He added: “It’s not like America where you graduate from high school and get a points score yourself. Learners still get A/B/C.  

“This is about looking at schools holistically. A learner doesn’t know how many points they’ve got, why would they? They would know about grades.” 

Andrew Powles, the council’s director of education, said he believed the way the council has presented the scores is less complex than how it has been published by the Welsh Government. He also said the results at the end of year 11 the scores represent is just one “important” aspect of school performance but had to be “put in the context of everyday teaching and learning”. 

In response to Cllr Janet Jones, who asked why there was a negative 10 per cent difference in the number of pupils at Pontypool’s Ysgol Gymraeg Gwynllyw, achieving five or more passes at A* or A, against the average for its family of schools, Mr Powles said the figures are “so cohort specific”. 

He added schools and education officials discuss results at an individual level and said schools know their pupils and the issues they may have been facing leading up to exams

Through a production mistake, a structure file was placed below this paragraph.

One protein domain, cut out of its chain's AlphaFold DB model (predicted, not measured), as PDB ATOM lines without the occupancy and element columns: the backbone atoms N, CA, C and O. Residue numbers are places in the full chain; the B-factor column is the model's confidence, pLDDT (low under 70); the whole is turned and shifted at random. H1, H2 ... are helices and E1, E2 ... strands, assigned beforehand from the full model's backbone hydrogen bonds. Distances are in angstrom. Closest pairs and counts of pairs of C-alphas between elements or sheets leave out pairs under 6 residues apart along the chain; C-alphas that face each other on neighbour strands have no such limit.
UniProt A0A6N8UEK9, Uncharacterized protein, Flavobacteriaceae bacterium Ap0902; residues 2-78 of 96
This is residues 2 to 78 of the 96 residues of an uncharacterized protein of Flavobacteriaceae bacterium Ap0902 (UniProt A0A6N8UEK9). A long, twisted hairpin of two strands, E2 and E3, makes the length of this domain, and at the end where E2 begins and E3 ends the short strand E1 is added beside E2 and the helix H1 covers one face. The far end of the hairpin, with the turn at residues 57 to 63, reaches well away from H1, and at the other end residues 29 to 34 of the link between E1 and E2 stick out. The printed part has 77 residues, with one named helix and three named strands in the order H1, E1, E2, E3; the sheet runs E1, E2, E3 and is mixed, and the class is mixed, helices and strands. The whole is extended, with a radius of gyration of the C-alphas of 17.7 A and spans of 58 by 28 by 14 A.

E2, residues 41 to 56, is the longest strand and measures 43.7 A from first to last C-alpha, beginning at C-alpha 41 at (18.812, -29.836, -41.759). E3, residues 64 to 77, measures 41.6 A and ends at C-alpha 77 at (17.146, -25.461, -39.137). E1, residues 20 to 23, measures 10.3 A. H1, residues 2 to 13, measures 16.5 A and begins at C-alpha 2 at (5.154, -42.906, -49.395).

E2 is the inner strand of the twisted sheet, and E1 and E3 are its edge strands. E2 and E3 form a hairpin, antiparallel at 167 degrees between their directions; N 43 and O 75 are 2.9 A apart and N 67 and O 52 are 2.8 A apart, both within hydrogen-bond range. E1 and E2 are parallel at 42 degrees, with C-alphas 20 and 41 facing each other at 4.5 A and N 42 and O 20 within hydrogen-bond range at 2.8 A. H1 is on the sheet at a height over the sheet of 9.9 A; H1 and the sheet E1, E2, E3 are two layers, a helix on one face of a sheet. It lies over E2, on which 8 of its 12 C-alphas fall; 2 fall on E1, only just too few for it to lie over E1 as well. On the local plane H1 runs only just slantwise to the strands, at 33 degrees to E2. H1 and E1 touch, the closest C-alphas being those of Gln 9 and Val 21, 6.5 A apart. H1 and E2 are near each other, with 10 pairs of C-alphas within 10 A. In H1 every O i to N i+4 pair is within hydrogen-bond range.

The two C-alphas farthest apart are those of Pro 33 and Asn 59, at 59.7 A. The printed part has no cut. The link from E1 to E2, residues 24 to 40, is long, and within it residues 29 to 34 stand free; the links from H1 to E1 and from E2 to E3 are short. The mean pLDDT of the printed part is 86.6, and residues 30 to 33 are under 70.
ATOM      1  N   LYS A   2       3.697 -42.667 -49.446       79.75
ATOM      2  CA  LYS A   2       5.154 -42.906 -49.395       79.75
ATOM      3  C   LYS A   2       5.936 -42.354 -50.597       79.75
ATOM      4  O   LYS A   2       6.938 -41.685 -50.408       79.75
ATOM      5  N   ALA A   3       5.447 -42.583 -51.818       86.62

He said: “I don’t really want to go into any more detail than that.” 

How did Torfaen schools perform at 2023 GCSE exams? 

On an all Wales basis of how many points at the Capped Nine schools are expected to achieve four Torfaen schools are above the modelled outcome line and two below. No schools are significantly above or below the modelled outcome. 

Mr Price suggested this showed a good balance between schools to the benefit of all learners. The system used by the Welsh Government means half of all schools in Wales will always be above the modelled outcome line and the other half below it. 

West Monmouth School, Pontypool had the highest score in the Capped Nine above its family. Its 371.3 score was a 25.1 points above its family average of 346.2. At West Monmouth 22.7 per cent of pupils get a free school meal.